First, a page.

Knowledge sharing in research buildings and abouth their design

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Knowledge sharing is essential in present day society which is focused on innovation. Research driven organisations put a lot of effort in stimulating the knowledge exchange between their employees and are increasingly asking their Corporate Real Estate (CRE) managers to become involved in this process. They need to provide accommodation designed for people to meet and share knowledge, and look for architects to help them achieve this difficult goal. This paper will help them in two ways: 1) by showing in which way design can stimulate knowledge sharing in a research building, and 2) by making a contribution to the knowledge sharing between the parties involved in designing the workplaces of these research buildings. CRE managers and designers use a certain terminology to describe (their demands for) a design. They use several layout terms that are also used by CRE academics in their studies. These layout descriptions, however, do not provide quantitative information on how the design actually stimulates knowledge sharing and cannot be implemented straight into a design by the architect either, which can cause confusion and miscommunication. Space syntax variables do show quantifiable outcomes and are unambiguous in their interpretation, but are part of a language that CRE managers do not use. Therefore, this paper first describes a literature study on mentioned design terms to stimulate knowledge sharing between employees and connects these terms with possible space syntax variables to measure them. The results are tested in an exploratory case-study with 138 employees of a large research driven organisation in the Netherlands. Both co-presence and movement can stimulate knowledge sharing, and can be quantified with proximity, accessibility and other configuration measures. Results of the case study on co-presence show that VGA connectivity (the number of visible workplaces) is the strongest predictor of the number of knowledge sharing interactions a person has at work. The information from these types of studies can be used to build a tool that helps CRE managers become involved in the strategic decision making process of their organisation and prove the added value of their work.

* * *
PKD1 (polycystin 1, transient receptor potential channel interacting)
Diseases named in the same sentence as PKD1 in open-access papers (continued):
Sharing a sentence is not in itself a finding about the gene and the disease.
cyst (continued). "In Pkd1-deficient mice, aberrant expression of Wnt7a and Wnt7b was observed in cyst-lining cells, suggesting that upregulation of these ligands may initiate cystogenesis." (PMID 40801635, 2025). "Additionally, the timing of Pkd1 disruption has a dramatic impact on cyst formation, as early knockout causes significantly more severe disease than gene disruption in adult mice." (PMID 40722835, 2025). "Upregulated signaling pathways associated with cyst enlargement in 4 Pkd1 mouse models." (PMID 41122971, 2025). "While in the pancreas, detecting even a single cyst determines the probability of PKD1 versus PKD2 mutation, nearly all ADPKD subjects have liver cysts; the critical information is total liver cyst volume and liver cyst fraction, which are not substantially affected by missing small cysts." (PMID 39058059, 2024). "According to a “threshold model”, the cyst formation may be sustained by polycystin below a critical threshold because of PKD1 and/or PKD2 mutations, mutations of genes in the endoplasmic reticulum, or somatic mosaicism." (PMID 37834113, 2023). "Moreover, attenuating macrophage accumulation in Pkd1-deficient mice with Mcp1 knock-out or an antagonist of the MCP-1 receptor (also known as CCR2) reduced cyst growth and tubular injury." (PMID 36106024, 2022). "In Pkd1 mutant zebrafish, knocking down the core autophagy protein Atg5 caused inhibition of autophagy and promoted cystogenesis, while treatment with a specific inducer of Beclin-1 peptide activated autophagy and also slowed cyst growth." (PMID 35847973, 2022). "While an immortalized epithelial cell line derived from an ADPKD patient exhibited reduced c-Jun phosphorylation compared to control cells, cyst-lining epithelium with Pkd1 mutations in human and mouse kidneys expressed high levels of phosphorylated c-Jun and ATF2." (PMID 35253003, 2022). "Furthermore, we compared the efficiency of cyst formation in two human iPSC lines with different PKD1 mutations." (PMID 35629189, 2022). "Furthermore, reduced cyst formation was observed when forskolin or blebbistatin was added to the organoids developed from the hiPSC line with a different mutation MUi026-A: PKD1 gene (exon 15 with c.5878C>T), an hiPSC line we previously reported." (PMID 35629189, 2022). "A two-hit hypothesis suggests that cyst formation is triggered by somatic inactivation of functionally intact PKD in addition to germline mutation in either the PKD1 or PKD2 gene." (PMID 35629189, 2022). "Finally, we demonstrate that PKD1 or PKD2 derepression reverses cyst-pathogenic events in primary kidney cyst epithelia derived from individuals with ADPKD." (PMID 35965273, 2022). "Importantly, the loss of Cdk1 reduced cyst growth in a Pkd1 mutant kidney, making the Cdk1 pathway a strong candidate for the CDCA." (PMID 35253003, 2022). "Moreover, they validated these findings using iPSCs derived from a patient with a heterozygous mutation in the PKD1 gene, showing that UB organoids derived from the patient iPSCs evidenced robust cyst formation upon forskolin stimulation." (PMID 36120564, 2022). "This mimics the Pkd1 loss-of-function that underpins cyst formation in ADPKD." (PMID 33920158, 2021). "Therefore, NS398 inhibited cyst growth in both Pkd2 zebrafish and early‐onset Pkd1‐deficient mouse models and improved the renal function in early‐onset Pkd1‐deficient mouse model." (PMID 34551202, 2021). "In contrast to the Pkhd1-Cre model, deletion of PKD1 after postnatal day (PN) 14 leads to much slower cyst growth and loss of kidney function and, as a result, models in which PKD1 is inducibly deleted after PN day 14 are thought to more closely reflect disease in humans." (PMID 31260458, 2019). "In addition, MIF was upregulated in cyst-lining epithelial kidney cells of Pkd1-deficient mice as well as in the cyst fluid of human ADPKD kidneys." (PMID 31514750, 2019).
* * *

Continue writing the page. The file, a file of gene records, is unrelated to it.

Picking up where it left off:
Original languageEnglish
Title of host publicationProceedings of the 7th International Space Syntax Symposium
EditorsD. Koch, L. Marcus, J. Steen
Place of PublicationStockholm
PublisherKTH, Royal Institute of Technology
Publication statusPublished - 2009
Eventconference; Space Syntax Symposium; 2009-06-09; 2009-06-11 -
Duration: 9 Jun 200911 Jun 2009


Conferenceconference; Space Syntax Symposium; 2009-06-09; 2009-06-11
OtherSpace Syntax Symposium


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